Cell research could have wide-ranging implications

What turns cells in the human body on and off? The answer to that question could have huge ramifications for fighting diseases such as muscular dystrophy and cancer. It is a question York kinesiology Professor Michael Connor is busy trying to answer through his multidisciplinary research project, titled "The role of the cell cycle in skeletal muscle development and disease".

All cells in the body start off the same, then they grow and change into hair cells, finger nail cells, organ cells and the like through a process called differentiation. After the cells are fully developed, and while the body is still in an embryonic stage, many cells stop growing in number. Skeletal muscle cells on the other hand, do something a little different. Following initial differentiation, they undergo a further step whereby individual cells fuse together to form tubes of muscles known as myotubes. In addition to wanting to know the secret to what switches these cells on and off, Connor wants to know what triggers some cells to start fusing to form muscle.

"What’s not entirely known is what tells the cells to stop dividing," says Connor (MSc ’94, PhD ’00), a professor in York’s School of Kinesiology & Health Science, Faculty of Health. "So we’re looking at what the underlying cue is that says we have enough muscle cells and so directs them to fuse together. What chemical mediator or signal stops the cells from growing?"

Right: Michael Connor

The answers to these questions could have applications in other fields of research. If researchers know what turns muscle cells on, then it may be possible to activate muscle cell growth in people with muscular dystrophy or in cancer patients and the elderly experiencing muscular wasting (sarcopenia), and it would be equally important to turn cells off in people with cancerous tumours.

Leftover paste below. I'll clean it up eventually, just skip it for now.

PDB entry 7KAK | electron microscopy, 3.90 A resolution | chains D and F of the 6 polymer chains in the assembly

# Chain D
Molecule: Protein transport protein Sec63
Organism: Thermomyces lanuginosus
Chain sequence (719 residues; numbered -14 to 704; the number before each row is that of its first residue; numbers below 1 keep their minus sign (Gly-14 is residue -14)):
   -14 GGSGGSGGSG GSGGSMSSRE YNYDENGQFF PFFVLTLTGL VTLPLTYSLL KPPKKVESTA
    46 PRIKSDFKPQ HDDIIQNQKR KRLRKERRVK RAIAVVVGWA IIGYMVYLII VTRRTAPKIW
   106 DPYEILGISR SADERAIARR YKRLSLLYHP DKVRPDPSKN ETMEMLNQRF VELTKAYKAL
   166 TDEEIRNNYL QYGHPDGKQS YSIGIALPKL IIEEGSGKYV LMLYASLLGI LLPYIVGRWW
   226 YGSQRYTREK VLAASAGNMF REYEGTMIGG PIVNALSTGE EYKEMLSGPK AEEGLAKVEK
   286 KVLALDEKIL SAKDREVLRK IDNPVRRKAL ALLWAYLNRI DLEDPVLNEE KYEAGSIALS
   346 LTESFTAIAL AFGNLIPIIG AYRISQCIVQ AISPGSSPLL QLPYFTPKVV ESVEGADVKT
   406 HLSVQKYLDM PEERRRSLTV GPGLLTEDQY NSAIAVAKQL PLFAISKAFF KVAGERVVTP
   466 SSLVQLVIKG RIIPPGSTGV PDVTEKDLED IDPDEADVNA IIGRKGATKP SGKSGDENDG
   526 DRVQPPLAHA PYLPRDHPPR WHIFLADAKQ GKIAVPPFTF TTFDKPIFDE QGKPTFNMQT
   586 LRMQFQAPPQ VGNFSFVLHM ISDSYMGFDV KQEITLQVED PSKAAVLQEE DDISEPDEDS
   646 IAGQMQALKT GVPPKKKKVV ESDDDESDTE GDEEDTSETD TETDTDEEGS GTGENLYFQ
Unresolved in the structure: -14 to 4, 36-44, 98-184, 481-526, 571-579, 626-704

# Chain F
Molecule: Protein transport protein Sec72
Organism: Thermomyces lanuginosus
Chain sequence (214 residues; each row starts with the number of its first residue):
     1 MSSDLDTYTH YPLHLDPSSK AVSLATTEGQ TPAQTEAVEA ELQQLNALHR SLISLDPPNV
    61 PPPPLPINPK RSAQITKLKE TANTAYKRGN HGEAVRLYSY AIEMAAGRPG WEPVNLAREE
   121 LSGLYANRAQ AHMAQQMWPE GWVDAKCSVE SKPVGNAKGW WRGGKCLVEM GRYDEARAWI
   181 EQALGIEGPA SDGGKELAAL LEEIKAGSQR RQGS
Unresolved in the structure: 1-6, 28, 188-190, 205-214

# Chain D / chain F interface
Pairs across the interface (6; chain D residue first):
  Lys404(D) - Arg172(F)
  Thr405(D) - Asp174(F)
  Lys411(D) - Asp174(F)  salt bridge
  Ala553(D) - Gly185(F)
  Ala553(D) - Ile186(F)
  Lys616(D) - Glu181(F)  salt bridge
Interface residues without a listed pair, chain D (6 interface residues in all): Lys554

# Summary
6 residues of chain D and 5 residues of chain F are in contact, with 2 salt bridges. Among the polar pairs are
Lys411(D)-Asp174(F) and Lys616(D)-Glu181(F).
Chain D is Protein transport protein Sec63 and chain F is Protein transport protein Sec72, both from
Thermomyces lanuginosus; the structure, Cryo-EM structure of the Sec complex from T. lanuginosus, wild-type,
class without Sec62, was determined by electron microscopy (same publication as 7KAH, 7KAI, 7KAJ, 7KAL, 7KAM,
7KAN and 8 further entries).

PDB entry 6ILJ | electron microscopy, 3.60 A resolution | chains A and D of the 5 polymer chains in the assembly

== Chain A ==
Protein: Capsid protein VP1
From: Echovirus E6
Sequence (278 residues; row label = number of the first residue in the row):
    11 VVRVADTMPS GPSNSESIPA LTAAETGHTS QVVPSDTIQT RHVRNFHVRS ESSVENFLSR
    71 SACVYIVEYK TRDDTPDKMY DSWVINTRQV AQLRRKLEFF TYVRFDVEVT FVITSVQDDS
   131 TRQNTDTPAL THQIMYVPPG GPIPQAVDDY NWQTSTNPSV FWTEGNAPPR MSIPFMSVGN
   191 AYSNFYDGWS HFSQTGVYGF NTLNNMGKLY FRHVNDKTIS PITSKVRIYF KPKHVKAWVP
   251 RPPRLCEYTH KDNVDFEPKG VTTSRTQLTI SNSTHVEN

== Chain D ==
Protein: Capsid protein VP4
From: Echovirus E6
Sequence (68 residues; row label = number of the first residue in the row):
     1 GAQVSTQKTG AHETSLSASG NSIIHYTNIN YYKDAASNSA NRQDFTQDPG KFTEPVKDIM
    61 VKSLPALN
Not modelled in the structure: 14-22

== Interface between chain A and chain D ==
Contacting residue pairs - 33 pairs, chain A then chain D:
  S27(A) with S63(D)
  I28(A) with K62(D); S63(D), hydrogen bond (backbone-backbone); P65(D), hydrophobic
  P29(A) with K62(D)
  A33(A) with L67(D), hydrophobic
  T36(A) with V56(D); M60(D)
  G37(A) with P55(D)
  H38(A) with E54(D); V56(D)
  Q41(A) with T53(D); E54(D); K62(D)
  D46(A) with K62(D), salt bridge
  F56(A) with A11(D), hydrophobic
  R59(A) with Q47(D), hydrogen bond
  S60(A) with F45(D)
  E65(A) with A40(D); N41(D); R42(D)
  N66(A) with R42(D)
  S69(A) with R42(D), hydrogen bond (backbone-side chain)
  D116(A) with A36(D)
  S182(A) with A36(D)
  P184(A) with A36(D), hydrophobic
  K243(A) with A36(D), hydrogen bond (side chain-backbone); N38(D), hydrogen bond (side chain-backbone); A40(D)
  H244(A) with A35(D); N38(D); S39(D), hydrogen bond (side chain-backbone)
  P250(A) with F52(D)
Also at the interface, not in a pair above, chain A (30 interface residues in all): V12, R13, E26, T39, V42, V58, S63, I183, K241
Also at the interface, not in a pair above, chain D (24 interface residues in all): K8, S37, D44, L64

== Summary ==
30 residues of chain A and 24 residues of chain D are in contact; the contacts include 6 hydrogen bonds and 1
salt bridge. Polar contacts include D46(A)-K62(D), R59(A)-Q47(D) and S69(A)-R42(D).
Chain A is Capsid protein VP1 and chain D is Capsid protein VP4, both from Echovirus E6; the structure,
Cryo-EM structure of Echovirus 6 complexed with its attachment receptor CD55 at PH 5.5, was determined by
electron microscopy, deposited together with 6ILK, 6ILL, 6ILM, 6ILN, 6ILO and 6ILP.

"Understanding how muscles grow has a lot of potential for muscle-related diseases, and really not many people have looked at the role of the cell cycle in this process," says Connor. It could also have implications for muscle stem-cell research.

Armed with a 2007 Canada Foundation for Innovation (CFI) Leaders Opportunity Fund award in the amount of $182,853, Connor is in the process of looking into cell development, the impact of the cell cycle and its regulators on skeletal muscle differentiation. It’s an area of research that has received limited attention.

Connor hopes his research will discover the effect electrical activity, which is increased during physical exercise, has on cells. It is currently known that the activity level of a person changes the way the muscles work. So, if a person walks 10 kilometres, following a long period of inactivity, then their leg muscles will hurt. Connor wants to find out if increased electrical activity stops cells from  from dividing and, if so, does physical activity impair the healing of injured muscle? This information could prove helpful in knowing how muscle injuries are repaired and whether a person should rest the injured muscle or continue to use it to promote muscle growth and healing.

Satellite cells, which sit around on the outside of the muscle, are charged with growing and repairing the muscles, similar to a stem cell. Looking at cell cycle regulation in skeletal muscle repair will prove important, but examining satellite cells likely won’t happen until year four or five of the research project, says Connor.

Connor is also interested in the role fat cells play in causing cancer, heart attacks, diabetes, strokes and high blood pressure. Here again his research in turning on and off cell proliferation could have a significant effect. Fat cells can surround the body’s organs and in obese people it can act as an endocrine gland and affect the surrounding tissues. These fat cells, once thought to be benign holders of excess energy, are now known to emit numerous potentially harmful molecules into the blood stream and can have a detrimental effect on cancer growth.

"The list of things that obesity is causing is growing and growing. In 10 years, obesity is predicted to be the leading cause of cancer," says Connor. "Part of the problem is that researchers look at all these areas of disease in isolation." Connor wants to know how these things are related. "Is there a link between metabolic rate and tumours?"

With obesity becoming an upward trend around the world, Connor is hoping his research on cells will have wide-ranging applications.

"It’s an open area of research and it’s really overlooked," he says.